Residents of Washington, D.C.’s Brookland neighborhood and their supporters rallied the morning of Sunday, September 16, outside the Basilica of the National Shrine of the Immaculate Conception, also called the National Basilica, to demand that the Catholic Church intervene to stop the sale of several properties under its purview that would displace 16 families and further the gentrification of the neighborhood.

Supported by tenant housing organizations Justice First and LinkUp, as well as the Party for Socialism and Liberation, several dozen people lined Michigan Avenue NE by the entrance to the basilica grounds to raise awareness about the Church’s actions and encourage parishioners to contact the monsignor and demand he have an audience with the imperiled families.

At a community forum the previous day, representatives from several DC tenants unions, including those representing tenants at Dahlgreen Court and Brookland Manor, two developments in the Brookland corridor whose residents PSL is also fighting alongside, pledged their support for the residents.

16 families living in four buildings are at imminent risk of displacement. According to District of Columbia law, buildings built before 1975 are rent-controlled, limiting the ability of landlords to raise rent 2 percent above the rate of inflation. Further, rent increases are capped at a maximum of 10 percent per year, or 5 percent for elderly or disabled people. All of these units are rent-controlled, making them a precious resource for low-income families in the rapidly gentrifying neighborhood along Rhode Island Avenue.

However, the owner of these four buildings recently passed away and willed her properties to the Catholic Church, specifically the National Basilica, which is located adjacent to Catholic University of America. The basilica, in turn, has transferred the properties to a holding company, which is seeking to quickly to sell the buildings before the residents can exercise their rights.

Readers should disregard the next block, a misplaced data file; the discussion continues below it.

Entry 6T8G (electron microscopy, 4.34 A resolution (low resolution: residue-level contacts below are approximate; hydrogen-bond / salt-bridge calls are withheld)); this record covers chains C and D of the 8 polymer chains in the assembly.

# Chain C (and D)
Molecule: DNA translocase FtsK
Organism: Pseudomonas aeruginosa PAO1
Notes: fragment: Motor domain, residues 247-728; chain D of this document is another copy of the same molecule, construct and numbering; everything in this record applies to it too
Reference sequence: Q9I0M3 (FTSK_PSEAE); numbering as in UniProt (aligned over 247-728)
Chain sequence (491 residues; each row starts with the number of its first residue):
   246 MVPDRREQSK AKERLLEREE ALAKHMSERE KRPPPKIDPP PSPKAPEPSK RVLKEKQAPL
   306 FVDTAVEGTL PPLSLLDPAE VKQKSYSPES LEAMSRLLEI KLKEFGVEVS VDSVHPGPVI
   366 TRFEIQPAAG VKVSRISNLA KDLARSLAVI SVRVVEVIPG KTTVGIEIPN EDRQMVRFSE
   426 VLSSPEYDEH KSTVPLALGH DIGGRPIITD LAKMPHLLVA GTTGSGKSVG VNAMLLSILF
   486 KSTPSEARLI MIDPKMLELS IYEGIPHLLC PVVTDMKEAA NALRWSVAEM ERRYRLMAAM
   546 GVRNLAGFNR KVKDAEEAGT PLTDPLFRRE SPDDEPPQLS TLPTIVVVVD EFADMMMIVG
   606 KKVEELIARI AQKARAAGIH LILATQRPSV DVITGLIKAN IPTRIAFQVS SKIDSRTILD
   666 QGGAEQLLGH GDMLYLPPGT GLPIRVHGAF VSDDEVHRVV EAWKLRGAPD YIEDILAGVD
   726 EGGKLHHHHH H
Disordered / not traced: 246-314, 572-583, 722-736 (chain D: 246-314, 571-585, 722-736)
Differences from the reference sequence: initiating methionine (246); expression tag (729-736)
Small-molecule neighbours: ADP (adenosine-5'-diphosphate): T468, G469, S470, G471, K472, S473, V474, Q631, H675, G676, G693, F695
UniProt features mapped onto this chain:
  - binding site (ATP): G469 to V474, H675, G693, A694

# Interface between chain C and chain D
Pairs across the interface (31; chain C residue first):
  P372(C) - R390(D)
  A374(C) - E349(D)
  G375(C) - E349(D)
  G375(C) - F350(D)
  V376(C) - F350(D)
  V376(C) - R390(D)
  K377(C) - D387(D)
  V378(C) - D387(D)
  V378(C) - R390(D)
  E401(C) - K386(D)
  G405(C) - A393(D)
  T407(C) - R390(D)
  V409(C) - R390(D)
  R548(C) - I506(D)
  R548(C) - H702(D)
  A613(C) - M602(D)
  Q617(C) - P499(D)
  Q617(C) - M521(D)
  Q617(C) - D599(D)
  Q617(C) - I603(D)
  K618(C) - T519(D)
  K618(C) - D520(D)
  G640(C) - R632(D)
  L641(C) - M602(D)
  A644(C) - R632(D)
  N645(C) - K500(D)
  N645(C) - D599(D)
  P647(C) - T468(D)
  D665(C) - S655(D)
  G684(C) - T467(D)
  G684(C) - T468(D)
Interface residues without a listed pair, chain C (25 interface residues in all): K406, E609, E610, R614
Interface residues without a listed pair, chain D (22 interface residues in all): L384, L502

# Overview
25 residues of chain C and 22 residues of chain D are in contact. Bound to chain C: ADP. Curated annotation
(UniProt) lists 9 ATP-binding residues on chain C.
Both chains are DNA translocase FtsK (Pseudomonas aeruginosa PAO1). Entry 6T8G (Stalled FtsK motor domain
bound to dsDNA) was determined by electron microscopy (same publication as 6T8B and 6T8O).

Tenants stand up for their rights

A city law called the Tenant Opportunity to Purchase Act (TOPA) allows residents of units about to be sold the right of first refusal within a designated time frame. They may buy their unit outright or may, as a building, form a cooperative that owns the building as a condominium. This law is a powerful tool in the hands of tenants fighting back against displacement, but sellers and their associates like to manipulate the strict deadlines by limiting residents’ knowledge about their TOPA rights.

However, so far the basilica has claimed an inability to respond or to intervene at all on behalf of the residents. Eugene Puryear of Justice First pointed out that “this is how gentrifiers work, they try to get one over on people by making things ‘move quickly’ and setting unreasonable deadlines.”

Heather Benno, a PSL member who lives in one of the threatened units, told Liberation News that the packet about her TOPA rights, including the deadline by which residents in her building had to act, was thrown unceremoniously underneath their stoop and looked like junk mail. She said it was easy to miss, as at least one other building had unfortunately done, and suspected that was done on purpose.